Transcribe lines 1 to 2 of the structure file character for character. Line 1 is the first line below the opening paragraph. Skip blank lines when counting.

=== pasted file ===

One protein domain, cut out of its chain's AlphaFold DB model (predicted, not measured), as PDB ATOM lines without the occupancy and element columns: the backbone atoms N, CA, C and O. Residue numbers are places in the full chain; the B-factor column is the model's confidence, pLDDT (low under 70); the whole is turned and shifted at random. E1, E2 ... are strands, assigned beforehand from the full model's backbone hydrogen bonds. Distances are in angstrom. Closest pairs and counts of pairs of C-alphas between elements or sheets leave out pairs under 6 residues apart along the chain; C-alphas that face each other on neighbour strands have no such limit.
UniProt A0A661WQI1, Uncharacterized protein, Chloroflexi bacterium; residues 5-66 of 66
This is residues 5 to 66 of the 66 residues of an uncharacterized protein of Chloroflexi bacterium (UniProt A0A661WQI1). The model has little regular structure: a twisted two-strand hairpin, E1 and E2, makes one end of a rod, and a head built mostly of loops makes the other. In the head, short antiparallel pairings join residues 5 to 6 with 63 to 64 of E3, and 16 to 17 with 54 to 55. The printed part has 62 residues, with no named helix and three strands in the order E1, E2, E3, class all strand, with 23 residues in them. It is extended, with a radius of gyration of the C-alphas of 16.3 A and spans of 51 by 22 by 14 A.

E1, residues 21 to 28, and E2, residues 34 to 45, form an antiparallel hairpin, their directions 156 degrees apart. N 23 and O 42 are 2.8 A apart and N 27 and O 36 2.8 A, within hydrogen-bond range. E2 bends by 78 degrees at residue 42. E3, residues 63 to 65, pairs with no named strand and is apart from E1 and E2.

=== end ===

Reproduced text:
UniProt A0A661WQI1, Uncharacterized protein, Chloroflexi bacterium; residues 5-66 of 66
This is residues 5 to 66 of the 66 residues of an uncharacterized protein of Chloroflexi bacterium (UniProt A0A661WQI1). The model has little regular structure: a twisted two-strand hairpin, E1 and E2, makes one end of a rod, and a head built mostly of loops makes the other. In the head, short antiparallel pairings join residues 5 to 6 with 63 to 64 of E3, and 16 to 17 with 54 to 55. The printed part has 62 residues, with no named helix and three strands in the order E1, E2, E3, class all strand, with 23 residues in them. It is extended, with a radius of gyration of the C-alphas of 16.3 A and spans of 51 by 22 by 14 A.